Female Breast Tissue Ages Three Years Faster Than the Rest of the Body

Not all your tissue ages at the same rate, according to new research on systems to identify and age human cells

201310210110232887070187_e21803a2d1_z.jpg
Melissa Maples

Not all your tissue ages at the same rate, according to new research on systems to identify and age human cells. As people age, the DNA in each cell accumulates changes, and by tracking those changes, researchers at the University of California, Los Angeles, have been able to age the different tissues within a single body. It turns out that the tissue in women’s breasts age three years faster than the rest of their body.

Andy Coghlan at New Scientist spoke with Steve Horvath, the lead researcher on the work:

Horvath says that, remarkably, their analysis shows that some parts of the body age at different rates. When they used their algorithm on healthy breast tissue from two groups of women of average age 55 and 60, for example, it churned out a result that was on average two to three years older than the woman’s actual age. Whereas across both sexes, heart tissue appeared nine years younger than true age.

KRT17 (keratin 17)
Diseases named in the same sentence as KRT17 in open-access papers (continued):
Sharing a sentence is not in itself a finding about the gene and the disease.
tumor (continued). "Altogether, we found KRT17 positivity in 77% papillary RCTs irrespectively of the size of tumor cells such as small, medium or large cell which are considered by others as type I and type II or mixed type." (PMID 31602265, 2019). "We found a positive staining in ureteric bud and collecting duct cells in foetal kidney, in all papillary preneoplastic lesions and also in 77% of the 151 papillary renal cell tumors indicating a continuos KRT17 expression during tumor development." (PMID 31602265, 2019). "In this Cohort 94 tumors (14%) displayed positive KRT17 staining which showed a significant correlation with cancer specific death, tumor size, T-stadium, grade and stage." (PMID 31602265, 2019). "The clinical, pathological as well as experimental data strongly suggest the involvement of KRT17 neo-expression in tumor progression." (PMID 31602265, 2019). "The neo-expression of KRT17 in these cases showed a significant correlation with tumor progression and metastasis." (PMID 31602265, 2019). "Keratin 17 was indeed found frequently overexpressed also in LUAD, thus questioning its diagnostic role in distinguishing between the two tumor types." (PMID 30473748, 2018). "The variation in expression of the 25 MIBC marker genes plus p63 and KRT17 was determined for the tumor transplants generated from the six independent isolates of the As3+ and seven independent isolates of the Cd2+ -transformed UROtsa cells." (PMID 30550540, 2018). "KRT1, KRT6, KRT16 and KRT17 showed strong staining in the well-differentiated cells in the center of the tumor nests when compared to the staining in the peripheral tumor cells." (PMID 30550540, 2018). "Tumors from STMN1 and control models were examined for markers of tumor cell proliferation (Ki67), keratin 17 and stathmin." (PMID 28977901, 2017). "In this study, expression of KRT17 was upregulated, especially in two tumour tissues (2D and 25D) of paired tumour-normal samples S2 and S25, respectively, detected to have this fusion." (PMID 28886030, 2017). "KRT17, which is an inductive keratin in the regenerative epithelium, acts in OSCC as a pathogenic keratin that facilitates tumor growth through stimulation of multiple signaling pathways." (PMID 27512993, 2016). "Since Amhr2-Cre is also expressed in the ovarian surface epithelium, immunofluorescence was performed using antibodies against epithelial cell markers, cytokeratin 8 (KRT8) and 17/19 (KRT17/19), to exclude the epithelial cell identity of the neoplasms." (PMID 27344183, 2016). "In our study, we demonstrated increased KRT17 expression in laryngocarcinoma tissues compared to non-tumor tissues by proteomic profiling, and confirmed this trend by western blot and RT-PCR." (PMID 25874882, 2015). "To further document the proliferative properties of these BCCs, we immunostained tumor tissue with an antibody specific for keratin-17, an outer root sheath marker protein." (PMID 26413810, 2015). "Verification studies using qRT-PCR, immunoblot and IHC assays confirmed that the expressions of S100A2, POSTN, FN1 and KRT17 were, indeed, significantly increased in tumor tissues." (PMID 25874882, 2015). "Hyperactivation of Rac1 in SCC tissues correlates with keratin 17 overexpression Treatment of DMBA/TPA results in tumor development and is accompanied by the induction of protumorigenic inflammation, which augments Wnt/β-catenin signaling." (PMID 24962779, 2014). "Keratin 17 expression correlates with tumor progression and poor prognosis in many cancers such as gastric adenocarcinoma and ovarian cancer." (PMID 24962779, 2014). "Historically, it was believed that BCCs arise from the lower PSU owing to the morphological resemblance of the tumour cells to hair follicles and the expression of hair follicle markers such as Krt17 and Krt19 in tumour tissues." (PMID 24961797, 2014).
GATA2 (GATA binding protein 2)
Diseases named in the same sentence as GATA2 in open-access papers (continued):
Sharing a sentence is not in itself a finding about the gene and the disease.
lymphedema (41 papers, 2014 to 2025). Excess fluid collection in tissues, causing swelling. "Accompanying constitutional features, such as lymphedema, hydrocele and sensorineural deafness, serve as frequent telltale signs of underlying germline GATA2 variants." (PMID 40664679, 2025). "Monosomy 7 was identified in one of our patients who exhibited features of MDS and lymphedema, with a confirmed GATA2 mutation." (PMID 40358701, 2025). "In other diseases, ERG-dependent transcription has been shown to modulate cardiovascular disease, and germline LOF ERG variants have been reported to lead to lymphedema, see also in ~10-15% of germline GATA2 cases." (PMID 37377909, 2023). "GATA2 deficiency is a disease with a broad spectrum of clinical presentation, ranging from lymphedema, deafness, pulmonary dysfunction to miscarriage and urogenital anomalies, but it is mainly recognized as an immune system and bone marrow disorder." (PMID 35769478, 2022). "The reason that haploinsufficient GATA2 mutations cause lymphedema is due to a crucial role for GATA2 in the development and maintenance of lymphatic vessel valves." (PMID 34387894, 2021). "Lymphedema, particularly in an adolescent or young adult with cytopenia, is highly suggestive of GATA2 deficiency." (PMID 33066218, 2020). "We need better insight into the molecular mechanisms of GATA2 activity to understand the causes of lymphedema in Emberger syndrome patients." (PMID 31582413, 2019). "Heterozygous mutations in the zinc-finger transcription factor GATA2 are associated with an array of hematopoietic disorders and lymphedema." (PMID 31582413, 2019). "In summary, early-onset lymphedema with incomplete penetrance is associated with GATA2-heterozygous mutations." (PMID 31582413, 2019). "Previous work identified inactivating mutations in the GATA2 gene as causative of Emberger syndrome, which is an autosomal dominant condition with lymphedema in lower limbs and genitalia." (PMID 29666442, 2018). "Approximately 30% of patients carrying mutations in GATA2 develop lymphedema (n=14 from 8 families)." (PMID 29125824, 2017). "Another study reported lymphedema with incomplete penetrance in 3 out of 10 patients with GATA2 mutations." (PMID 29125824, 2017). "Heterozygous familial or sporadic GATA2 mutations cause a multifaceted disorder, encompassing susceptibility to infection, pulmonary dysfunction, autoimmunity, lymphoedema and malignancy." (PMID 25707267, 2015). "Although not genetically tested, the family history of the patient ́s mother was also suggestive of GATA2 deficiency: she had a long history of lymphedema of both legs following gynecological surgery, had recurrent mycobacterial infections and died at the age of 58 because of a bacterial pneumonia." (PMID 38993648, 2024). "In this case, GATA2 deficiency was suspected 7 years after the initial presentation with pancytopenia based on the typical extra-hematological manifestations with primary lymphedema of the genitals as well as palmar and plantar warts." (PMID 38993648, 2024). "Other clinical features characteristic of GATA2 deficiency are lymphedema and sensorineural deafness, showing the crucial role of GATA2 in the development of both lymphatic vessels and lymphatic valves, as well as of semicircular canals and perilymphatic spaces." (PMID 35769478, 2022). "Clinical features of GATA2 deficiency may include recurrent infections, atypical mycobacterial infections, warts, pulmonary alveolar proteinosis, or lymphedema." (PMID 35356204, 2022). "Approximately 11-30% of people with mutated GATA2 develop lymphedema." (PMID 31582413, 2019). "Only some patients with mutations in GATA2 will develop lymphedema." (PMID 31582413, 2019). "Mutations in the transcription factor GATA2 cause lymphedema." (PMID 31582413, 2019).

Other types of tissues age even faster. Cancer cells, for example, tend to look 36 years older than the person they came from.

According to Horvath, the dating technique they’re developing could be useful in identifying the age of a murder suspect, or to diagnose hidden cancers by comparing the aging profiles of different cells in the body.

More from Smithsonian.com:

Solving the Aging Puzzle
This Strange Suit Simulates the Weight of Old Age